There’s no magic trick to 100% focus when taking notes (we all know how boring things can be at times) but if we do a little introspection and work with ourselves rather than trying to “fix” ourselves we have a much greater chance of success.

How do you manage your notes? Come tell me about it.

Posted in Coaching

Search vs structure for organizing your notes

Most note keeping solutions offer multiple methods of organizing your notes within their tools. You’ll find search, tags, labels, folders, outlines, and a variety of other less common structures. Determining what features will work the best for you in locating your notes after you’ve captured them can be a struggle at a minimum and derail your entire system at the worst. How do you know which features work for you and which is the best to implement in your personal productivity solution?

First thing to clear out of your head is you don’t need to choose one method or the other.  Both have strengths and weaknesses so it’s more a matter of determining what feature works when. In comparing your solution to how our brains work our logical starting place is search.

When we remember something, we don’t think to ourselves “well that piece of information is in this place in my head, in this folder, with this label.” No, we just think about the topic and our brain does the best it can at finding all the memories we have stored around that topic. Unfortunately the process is far from efficient and reliable, so when we think about digital searching with personal productivity solutions we need to concentrate on how the computer will search the contents of our notes (memories) to find all the items that match our search topic.

If we are going to rely on search to locate information in our solutions we need to make sure our notes contain the content matching the terms we will be searching with. For example, if you are storing a health insurance summary, you need to think about what you would plug into the search box to locate that document. The content and titling needs to match those terms so in this case if your instinct is to look for “health insurance” remember you will find the summary we mentioned earlier but also every other document with the same terms possibly making it harder to be specific quickly.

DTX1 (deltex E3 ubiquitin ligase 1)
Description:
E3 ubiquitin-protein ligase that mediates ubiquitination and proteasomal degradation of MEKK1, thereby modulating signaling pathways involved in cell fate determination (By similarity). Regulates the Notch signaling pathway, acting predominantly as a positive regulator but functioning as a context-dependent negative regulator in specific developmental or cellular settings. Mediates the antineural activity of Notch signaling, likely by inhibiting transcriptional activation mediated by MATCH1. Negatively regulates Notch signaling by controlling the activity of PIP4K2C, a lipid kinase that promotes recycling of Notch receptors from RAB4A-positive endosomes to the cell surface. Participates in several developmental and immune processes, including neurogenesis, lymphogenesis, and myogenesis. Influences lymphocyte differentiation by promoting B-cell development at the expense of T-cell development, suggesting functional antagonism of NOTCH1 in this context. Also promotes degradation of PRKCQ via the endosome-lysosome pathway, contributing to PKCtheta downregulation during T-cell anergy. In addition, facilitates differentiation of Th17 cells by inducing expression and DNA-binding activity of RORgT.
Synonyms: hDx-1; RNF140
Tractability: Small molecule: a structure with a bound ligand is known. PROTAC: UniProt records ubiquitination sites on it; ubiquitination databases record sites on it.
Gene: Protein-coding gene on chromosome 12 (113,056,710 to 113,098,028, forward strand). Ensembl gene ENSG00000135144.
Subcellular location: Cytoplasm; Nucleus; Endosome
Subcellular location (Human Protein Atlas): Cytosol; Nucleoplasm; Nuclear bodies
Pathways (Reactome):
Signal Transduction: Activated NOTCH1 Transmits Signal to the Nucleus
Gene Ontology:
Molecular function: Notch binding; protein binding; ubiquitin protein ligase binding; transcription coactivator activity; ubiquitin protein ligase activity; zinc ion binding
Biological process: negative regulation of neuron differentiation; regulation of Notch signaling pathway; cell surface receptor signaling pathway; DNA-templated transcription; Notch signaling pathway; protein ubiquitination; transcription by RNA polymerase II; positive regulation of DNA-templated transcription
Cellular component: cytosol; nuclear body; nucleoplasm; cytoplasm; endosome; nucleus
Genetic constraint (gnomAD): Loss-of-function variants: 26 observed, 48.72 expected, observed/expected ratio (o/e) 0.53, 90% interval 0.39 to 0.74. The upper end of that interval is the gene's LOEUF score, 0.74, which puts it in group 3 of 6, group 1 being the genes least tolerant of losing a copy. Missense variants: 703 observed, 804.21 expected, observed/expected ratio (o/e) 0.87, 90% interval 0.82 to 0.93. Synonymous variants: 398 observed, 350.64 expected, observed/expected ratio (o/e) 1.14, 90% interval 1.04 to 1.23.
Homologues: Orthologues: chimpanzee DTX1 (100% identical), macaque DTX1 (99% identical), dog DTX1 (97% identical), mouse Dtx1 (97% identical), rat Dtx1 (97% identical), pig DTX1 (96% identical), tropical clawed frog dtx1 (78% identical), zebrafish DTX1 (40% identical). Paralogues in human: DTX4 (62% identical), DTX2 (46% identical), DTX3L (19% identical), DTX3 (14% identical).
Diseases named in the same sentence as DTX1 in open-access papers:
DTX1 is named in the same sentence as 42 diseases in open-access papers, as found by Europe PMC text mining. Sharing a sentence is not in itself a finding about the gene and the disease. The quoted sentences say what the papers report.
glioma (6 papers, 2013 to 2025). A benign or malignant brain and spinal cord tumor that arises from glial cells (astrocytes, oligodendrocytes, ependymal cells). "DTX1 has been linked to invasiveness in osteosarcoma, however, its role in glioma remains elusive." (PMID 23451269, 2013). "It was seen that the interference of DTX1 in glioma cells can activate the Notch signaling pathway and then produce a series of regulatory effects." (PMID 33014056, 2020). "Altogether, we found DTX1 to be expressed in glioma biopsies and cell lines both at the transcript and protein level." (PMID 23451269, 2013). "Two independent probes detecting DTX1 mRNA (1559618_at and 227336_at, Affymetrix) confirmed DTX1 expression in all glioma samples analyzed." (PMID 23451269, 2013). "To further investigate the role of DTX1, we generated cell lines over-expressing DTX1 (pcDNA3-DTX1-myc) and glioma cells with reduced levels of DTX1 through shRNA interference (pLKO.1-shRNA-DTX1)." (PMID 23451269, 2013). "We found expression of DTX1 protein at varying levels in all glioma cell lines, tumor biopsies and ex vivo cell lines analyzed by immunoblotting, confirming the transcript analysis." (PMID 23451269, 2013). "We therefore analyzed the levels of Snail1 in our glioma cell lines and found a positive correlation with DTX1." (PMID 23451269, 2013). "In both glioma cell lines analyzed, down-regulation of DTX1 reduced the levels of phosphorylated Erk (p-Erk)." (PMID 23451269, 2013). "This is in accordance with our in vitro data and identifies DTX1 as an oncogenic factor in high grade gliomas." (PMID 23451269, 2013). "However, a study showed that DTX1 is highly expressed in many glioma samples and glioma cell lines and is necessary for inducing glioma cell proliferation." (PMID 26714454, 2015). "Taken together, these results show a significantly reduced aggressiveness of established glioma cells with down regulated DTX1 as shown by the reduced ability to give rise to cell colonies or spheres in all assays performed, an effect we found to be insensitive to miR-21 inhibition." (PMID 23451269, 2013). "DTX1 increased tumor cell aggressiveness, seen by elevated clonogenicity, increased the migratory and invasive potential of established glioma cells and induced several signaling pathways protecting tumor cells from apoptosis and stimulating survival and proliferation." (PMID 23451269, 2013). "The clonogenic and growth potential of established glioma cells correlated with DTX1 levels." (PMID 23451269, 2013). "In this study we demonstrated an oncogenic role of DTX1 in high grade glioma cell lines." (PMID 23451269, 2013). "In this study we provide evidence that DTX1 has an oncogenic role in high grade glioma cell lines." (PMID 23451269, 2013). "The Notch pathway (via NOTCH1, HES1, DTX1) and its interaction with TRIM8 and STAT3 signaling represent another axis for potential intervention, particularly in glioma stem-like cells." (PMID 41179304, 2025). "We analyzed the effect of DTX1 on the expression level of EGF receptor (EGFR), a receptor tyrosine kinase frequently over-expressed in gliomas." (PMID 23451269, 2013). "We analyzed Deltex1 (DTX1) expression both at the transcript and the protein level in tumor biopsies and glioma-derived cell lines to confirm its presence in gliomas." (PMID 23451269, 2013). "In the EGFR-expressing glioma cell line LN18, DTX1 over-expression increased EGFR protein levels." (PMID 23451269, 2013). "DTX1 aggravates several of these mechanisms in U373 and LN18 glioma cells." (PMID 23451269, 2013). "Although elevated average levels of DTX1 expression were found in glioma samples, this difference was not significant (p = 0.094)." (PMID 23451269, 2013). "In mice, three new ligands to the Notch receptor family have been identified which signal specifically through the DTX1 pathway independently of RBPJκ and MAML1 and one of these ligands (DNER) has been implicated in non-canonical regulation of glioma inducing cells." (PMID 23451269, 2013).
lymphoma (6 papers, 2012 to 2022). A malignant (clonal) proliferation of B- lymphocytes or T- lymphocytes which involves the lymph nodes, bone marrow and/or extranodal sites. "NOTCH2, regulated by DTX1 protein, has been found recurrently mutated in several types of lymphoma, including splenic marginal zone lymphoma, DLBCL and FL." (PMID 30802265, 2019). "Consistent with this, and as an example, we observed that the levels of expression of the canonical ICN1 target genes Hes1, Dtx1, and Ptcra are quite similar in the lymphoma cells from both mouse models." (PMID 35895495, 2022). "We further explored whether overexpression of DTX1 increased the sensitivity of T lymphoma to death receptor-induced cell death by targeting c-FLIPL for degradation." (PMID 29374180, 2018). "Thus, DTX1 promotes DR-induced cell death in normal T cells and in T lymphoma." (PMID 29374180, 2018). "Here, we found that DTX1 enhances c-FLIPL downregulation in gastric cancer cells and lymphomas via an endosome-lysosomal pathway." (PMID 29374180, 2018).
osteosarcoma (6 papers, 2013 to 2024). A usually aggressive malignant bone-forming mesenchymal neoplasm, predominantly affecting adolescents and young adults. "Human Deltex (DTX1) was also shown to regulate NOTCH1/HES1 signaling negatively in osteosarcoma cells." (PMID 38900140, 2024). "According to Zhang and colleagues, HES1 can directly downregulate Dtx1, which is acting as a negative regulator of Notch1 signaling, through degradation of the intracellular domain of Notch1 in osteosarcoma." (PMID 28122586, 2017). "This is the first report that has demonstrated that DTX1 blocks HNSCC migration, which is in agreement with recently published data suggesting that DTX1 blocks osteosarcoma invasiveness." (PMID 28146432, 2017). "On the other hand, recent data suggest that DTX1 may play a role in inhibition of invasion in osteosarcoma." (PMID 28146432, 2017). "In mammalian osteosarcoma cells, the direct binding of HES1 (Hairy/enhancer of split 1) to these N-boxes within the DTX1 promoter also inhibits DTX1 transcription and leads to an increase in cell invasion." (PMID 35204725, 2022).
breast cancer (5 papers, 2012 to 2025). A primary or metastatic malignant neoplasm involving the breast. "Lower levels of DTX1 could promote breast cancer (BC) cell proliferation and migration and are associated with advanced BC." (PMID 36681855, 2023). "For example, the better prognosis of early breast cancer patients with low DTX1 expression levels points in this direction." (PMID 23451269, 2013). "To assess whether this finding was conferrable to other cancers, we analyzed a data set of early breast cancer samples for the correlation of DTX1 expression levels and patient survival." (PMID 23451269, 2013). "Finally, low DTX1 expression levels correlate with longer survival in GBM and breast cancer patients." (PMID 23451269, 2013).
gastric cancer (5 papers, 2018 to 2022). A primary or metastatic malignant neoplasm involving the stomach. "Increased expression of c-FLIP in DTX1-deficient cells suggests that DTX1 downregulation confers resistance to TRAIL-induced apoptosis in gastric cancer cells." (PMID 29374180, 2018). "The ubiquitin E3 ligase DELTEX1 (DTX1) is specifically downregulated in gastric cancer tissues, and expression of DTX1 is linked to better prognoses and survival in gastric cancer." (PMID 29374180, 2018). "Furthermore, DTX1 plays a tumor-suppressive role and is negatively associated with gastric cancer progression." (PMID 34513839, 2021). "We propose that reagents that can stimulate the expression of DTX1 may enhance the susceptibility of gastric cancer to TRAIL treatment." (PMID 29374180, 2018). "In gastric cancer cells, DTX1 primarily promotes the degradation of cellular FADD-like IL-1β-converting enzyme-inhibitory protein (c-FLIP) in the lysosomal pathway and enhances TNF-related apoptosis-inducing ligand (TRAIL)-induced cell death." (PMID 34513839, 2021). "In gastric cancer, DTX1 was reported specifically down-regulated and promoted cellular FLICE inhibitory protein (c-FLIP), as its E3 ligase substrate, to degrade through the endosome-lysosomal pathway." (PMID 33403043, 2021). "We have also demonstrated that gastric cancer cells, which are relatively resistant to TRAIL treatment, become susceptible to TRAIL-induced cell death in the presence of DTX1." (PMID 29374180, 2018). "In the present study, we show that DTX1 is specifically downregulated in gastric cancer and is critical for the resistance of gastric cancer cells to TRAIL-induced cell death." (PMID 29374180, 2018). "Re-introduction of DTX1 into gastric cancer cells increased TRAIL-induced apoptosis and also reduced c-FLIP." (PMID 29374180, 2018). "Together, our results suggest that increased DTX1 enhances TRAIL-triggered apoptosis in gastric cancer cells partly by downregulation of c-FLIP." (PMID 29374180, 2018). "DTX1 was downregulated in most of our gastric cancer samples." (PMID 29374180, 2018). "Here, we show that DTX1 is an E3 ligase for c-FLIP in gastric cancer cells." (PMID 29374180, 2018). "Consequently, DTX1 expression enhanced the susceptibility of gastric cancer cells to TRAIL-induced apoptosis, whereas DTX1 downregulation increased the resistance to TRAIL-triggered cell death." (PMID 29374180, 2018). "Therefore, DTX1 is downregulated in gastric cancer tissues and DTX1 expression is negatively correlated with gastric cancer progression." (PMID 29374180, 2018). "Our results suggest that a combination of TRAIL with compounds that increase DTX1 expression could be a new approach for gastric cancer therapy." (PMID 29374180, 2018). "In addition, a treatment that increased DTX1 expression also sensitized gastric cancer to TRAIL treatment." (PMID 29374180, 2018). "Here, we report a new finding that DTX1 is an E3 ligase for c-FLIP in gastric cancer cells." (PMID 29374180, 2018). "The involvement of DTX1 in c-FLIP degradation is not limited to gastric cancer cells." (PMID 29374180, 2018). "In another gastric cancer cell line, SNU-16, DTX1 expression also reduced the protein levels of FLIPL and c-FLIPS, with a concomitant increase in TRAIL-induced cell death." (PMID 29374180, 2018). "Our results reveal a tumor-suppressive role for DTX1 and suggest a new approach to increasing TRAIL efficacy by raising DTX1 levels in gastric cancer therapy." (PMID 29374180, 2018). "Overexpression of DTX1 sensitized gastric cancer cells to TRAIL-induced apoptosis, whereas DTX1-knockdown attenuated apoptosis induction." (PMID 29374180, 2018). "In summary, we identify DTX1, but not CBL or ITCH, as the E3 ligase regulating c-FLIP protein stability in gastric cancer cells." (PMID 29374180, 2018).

The flip side of the search coin is folders, tags, and labels.  These are helpful if you’re a browser rather than a searcher.  If your instinct when looking for materials is to start at a top level category, then drill down further and further until you reach your content. This type of structuring can be powerful if you are comfortable designing the organizational structure and then adhering to that structure for the retention of all your notes.

Setting up a defined folder / tag structure can be a challenge, with experts in the fields of taxonomy and tagsonomy spending months defining systems to organize commercial document management systems. I doubt you have months to bring your solution to a usable state (I know I don’t) so my suggestion is to start small and build up.  Create structures that match how you think and live every day, focusing on where and when you need access to your notes. Keep in mind that in most cases when you need a note or piece of information you typically don’t have a great deal of time to go looking for it through large, complex organizational structures (hence the phrase, “Google it.”)

So which is better? There is no clear winner of one over the other and I’ll readily admit I use both in my personal productivity solution. Creating and maintaining an organizational structure in your tools of choice such as sections in OneNote, notebooks in Evernote, or folders in Google Drive can make the location of content simpler with the downside of increasing the overhead of maintaining the solution. Combine structure with search for locating content quickly and making your note management a trusted part of your solution.